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When the Marais Seems Too Much Like Soho, Try the Haut Marais

Visitors walks through the renovated Carreau du Temple market on February 20, 2014 in Paris.

There's been a buzz in Paris lately about the recent, long-awaited opening of Le Carreau du Temple. It's a 19th-century covered market in the Upper Marais that was semi-abandoned for decades, but — thanks to one of the city's first forays into participative democracy, in which locals vote on what they want to happen to a site — has found new life as a beautifully redesigned center for exhibitions, performances, sports, exercise, eating, drinking, and people-watching. (It's so new that when you click into these different activities on its website, nothing's listed yet, even though quite a bit has been going on there in recent weeks, including what looks like a marvelously costumed Twelfth Night through May 28.)

Carreau du Temple's reopening also seems to officially mark the trendy-fication of the Haut Marais, that upper portion of the Marais that has remained sleepy the past few decades even as the rest of the Marais became, essentially, a cross between Soho (shopping, trendiness, tourists) and Chelsea (flashy gays).

In addition to the Carreau, there are hot spots there like Café Charlot, an Isabel Marant store, and the home of top Paris gallerist Thaddaeus Ropac. It's also the home to Bob's Kitchen, a tiny spot that's been the place the past few years to get Americanisms like juices, smoothies, vegetarian stews, pancakes, and chocolate-chip cookies, as well as my beloved and unfussy Temple Celeste, where, weekly, I ate delicious, cheap Szechuan as I knew it in New York.

"Carreau du Temple is going to put the Haut Marais — or NORMA, which is what I call the Northern Marais — on the map as a cultural destination," says my New Yorker-in-Paris friend Richard Nahem, who for years now gives intimate tours of the Marais via his newsy cultural blog Eye Prefer Paris. "I think it'll do for the Haut Marais what the Picasso Museum did for the Lower Marais starting in 1985. Hopefully, it won't get as commercialized, but it's actually already started — in addition to Isabel Marant, Maje and A.P.C. already have shops there."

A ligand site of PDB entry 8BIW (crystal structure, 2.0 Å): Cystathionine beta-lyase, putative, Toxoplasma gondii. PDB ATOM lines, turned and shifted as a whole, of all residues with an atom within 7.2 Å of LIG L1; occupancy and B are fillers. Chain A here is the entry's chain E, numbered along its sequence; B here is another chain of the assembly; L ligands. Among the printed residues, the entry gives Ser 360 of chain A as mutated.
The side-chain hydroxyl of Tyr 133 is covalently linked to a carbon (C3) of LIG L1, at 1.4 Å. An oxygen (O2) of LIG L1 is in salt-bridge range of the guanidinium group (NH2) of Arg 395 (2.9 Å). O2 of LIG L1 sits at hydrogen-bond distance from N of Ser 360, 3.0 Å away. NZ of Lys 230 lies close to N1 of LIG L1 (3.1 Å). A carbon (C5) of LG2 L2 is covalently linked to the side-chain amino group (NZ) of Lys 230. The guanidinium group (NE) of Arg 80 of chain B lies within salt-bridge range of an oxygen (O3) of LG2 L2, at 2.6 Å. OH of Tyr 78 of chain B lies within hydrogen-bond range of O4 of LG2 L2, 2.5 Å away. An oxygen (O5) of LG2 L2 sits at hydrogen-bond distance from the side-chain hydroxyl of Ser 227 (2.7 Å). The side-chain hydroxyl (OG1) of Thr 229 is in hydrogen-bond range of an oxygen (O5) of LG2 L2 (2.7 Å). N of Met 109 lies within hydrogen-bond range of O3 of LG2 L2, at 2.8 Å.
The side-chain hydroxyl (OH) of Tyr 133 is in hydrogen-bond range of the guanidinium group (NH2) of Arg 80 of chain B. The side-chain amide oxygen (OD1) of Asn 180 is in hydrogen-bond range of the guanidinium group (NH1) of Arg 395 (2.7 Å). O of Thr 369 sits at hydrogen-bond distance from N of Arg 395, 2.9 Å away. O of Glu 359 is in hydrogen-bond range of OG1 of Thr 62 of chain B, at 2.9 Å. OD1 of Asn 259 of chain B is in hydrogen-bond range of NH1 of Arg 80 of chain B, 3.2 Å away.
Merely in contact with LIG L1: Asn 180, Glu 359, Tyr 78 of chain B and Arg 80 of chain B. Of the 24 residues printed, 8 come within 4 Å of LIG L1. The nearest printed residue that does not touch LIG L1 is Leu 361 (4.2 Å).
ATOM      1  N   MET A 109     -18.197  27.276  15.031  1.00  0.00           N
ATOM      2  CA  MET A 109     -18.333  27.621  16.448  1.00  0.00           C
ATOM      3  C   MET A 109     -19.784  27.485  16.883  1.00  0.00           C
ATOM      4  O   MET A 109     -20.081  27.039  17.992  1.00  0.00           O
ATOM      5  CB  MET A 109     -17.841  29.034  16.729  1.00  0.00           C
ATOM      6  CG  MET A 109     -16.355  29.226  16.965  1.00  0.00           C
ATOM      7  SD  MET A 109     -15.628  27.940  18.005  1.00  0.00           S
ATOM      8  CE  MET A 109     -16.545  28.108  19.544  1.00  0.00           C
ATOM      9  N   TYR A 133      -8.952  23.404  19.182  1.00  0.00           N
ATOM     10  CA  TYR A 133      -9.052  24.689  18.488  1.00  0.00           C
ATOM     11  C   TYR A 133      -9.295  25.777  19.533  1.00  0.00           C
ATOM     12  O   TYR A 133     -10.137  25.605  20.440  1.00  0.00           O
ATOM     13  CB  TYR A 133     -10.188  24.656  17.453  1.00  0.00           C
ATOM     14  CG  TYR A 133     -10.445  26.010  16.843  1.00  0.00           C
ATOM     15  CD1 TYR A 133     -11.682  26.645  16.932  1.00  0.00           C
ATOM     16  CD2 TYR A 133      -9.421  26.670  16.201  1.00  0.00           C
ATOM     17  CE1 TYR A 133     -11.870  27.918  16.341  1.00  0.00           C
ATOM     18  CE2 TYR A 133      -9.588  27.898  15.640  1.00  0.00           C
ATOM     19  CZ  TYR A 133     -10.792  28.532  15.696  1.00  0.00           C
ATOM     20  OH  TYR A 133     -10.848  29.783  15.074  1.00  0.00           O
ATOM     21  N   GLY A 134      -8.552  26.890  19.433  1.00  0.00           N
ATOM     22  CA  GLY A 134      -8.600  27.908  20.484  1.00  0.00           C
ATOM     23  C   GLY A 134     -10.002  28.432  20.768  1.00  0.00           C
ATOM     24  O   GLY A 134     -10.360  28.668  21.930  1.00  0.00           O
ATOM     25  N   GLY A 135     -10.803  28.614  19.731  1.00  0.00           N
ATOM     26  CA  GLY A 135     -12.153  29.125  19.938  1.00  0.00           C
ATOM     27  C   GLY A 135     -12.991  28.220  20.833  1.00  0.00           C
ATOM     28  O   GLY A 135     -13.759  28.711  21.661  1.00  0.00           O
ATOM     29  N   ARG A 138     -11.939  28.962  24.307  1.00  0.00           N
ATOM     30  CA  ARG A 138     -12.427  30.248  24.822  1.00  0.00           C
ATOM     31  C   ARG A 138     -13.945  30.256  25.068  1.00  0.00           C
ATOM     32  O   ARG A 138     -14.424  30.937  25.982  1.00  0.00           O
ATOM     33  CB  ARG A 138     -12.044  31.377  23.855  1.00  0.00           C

More big news in the Haut Marais, the kind to rival glitzy foodmarts like New York's own Eataly? The opening of French mogul Cédric Naudon's La Jeune Rue, an ever-growing "concept street" of high-end locavore markets and bistros designed by an international roster of stars. So far its offerings include an Italian restaurant by Patricia Urquiola, a Jasper Morrison tapas bar, an Ingo Maurer speakeasy, a Tom Dixon seafood store, and a Paola Navone Korean street-food restaurant, with lots more on tap in coming years. (Naudon bought up a lot  of real estate in the Haut Marais to bring his foodie dream to life.)

Also, don't forget the Haut Marais's Marché des Enfants Rouge, a cozy warren of food vendors and restauranteurs of every stripe — French, Japanese, Lebanese, Moroccan — that, a bit like Smorgasburg, consistently draws tourists and hipstery locals alike. (My tip? Go for lunch on weekdays.)

"Haut Marais reminds me a bit of Nolita after Soho Proper became saturated with chain stores," Richard added.

Photo: Joel Saget/AFP/Getty Images

Copyright © 2013, New York Media LLC. All Rights Reserved. The Cut® are registered trademarks of New York Media LLC.

Copyright © 2013, New York Media LLC.
All Rights Reserved.

Copyright © 2013, New York Media LLC. All Rights Reserved.

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